Brian Harris, ready to set sail in Hawaii // © 2014 Brian Harris
Feature image (above): Lanai is one of many places to explore Hawaii's remote treasures. // © 2014 HTA/Dana Edmunds
Born and raised in Chicago, Brian Harris visited 40 states before he had even started kindergarten. As a youngster, he went on sales trips with his father whenever possible and practically learned how to read from AAA tour books.
These days, Harris parlays his love of travel into his professional life as a travel agent at Destination Site Selection, an agency based in Aspen, Colorado. He excels at coordinating luxury leisure and corporate group travel to national and international resorts.
A specialist in many destinations, Harris is particularly passionate about Hawaii’s remoteness. He talked with TravelAge West about how he helps his clients get away from it all in the 50th state.
Why is Hawaii the perfect destination for really getting away from it all?
At 1,860 miles from the nearest continent, the Hawaiian Islands are geographically farther removed than anywhere else in the world. Much of the state is still undeveloped, so it's easy to find yourself alone. Hawaii's geographical diversity affords many different climates in a small area. A lot of the natural landscape looks like something right out of a movie.
Where in Hawaii do you go when you want to experience a sense of remoteness?
On Oahu, I like to hike through bamboo forests and to waterfalls. I escape the crowds in Waikiki by staying on the North Shore or in Ko Olina on the west side. On Maui’s Hana Highway, it’s fun to weave and wind in and out of remote, dense forests and past wild ocean views. On Kauai, taking a Jeep off-road in Waimea Canyon transports you to another world. Go almost anywhere on Hawaii Island, and certainly on Lanai and Molokai, and it feels like it's just you and the mountains and the sea.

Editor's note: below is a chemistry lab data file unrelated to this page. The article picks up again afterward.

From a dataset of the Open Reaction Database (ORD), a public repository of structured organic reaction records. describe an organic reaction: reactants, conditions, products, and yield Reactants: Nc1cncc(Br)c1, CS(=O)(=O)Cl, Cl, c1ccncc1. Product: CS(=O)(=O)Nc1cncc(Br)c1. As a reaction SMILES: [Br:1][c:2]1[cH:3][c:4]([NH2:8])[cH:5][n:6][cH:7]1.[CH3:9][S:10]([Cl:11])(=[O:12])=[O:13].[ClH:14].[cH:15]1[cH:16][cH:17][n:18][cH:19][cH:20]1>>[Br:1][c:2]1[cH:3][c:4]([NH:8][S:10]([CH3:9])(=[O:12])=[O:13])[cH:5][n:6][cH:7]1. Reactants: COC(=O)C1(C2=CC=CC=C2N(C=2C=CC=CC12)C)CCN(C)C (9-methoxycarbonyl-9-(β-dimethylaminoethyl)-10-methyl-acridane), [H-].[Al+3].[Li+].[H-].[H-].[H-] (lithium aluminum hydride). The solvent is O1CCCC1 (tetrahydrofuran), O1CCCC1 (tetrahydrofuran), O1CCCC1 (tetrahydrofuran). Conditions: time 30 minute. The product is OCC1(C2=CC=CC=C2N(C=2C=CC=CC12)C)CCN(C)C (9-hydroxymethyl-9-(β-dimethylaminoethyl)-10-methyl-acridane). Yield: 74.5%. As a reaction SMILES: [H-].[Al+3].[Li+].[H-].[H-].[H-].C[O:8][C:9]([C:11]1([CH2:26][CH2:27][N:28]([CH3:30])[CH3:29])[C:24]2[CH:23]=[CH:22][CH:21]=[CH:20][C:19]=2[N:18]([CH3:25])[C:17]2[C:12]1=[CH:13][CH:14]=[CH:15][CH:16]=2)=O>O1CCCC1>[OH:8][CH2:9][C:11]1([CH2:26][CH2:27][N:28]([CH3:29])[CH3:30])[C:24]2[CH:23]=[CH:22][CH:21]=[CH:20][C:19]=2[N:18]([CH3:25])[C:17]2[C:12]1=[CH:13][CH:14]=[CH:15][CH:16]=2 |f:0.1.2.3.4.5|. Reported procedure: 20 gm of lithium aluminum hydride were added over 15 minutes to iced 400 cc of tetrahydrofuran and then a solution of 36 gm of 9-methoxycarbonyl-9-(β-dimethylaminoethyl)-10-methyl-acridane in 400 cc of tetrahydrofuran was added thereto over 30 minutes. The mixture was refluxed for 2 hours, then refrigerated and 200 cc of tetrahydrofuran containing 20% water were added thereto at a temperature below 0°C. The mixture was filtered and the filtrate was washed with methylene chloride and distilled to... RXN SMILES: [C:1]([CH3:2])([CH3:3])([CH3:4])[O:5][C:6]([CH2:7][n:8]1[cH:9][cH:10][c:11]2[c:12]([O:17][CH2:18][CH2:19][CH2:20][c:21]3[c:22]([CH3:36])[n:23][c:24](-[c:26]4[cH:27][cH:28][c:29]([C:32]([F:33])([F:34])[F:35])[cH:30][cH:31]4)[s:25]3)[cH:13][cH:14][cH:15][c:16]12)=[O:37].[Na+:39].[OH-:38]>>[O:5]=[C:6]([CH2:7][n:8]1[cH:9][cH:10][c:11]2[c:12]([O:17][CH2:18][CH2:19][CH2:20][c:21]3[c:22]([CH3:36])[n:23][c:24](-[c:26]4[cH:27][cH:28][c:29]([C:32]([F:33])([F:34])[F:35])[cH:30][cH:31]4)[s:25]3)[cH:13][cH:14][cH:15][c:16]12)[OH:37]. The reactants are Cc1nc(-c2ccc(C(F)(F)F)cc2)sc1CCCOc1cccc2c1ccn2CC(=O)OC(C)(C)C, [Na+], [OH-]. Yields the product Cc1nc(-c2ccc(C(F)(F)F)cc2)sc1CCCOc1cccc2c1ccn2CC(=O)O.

How do you help your luxury clients explore Hawaii's remote treasures?
Many of my luxury clients are experiential travelers who aren't afraid to explore when they travel. Of course, there are different levels of adventure. Some clients like slogging through a muddy path to a waterfall, while others are content with a four-wheel-drive tour around former movie sets. For clients who want everything taken care of, I suggest guided tours where they can just enjoy the view.
How can an off-the-beaten-path activity enhance a corporate meeting in Hawaii?
Hawaii offers many unique activities for corporate groups looking to get away and bond. A few that come to mind are swimming with wild dolphins, horseback riding, surfing and paddleboard lessons, outrigger canoe rides, hiking to the top of a dormant volcano and inner tubing down a mountain stream. In my personal experience, groups who take part in these types of activities have a much better chance of making lifelong friends.
How do you create itineraries that help clients get away from it all?
It all boils down to knowing your client. For some people, "getting away from it all" means cocktails at an adults-only pool, while others may be looking for a private cottage on a secluded beach. Visitor bureaus and property reps are a good source of insider suggestions. Often, adding just one or two out-of-the-ordinary experiences to the itinerary is enough to make someone's trip. I think that we all travel to experience something different and create moments we will carry with us for the rest of our lives.